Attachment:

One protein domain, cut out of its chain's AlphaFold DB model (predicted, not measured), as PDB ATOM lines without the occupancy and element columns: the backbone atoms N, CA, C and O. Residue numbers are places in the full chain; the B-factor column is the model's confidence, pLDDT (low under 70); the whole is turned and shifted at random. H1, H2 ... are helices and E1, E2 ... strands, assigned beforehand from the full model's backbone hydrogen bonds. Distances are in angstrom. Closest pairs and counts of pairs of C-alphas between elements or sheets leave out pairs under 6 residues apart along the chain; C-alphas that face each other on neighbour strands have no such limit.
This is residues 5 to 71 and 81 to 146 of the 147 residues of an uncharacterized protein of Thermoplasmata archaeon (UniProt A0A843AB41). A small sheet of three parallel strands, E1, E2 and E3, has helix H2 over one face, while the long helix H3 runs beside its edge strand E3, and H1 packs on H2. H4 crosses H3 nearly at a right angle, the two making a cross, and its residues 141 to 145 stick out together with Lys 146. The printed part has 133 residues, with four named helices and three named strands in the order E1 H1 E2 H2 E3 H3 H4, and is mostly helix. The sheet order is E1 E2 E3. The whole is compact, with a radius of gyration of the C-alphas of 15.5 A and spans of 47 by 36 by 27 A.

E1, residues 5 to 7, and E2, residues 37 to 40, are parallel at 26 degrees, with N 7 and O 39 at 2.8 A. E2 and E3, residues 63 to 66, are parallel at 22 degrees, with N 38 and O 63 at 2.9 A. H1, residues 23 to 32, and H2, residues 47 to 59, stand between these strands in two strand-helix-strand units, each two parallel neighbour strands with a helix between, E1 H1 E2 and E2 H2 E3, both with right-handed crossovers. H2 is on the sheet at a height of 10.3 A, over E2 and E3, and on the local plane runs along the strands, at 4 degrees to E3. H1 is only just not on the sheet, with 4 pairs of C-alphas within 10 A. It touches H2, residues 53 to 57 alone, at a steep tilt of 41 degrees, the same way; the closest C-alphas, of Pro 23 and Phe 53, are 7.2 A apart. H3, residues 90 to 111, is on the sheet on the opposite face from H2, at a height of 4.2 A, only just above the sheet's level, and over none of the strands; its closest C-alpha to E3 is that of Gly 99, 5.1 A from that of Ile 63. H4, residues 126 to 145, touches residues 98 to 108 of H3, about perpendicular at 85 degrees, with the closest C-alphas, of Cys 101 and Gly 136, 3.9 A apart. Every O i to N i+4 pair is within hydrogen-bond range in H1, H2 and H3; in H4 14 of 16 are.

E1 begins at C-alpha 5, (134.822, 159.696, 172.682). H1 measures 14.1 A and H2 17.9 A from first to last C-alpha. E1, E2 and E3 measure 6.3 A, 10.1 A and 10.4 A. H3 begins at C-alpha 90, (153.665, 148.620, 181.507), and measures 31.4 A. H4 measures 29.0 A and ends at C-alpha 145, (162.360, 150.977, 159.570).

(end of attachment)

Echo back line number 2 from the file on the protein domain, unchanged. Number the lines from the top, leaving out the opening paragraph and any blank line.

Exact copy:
E1, residues 5 to 7, and E2, residues 37 to 40, are parallel at 26 degrees, with N 7 and O 39 at 2.8 A. E2 and E3, residues 63 to 66, are parallel at 22 degrees, with N 38 and O 63 at 2.9 A. H1, residues 23 to 32, and H2, residues 47 to 59, stand between these strands in two strand-helix-strand units, each two parallel neighbour strands with a helix between, E1 H1 E2 and E2 H2 E3, both with right-handed crossovers. H2 is on the sheet at a height of 10.3 A, over E2 and E3, and on the local plane runs along the strands, at 4 degrees to E3. H1 is only just not on the sheet, with 4 pairs of C-alphas within 10 A. It touches H2, residues 53 to 57 alone, at a steep tilt of 41 degrees, the same way; the closest C-alphas, of Pro 23 and Phe 53, are 7.2 A apart. H3, residues 90 to 111, is on the sheet on the opposite face from H2, at a height of 4.2 A, only just above the sheet's level, and over none of the strands; its closest C-alpha to E3 is that of Gly 99, 5.1 A from that of Ile 63. H4, residues 126 to 145, touches residues 98 to 108 of H3, about perpendicular at 85 degrees, with the closest C-alphas, of Cys 101 and Gly 136, 3.9 A apart. Every O i to N i+4 pair is within hydrogen-bond range in H1, H2 and H3; in H4 14 of 16 are.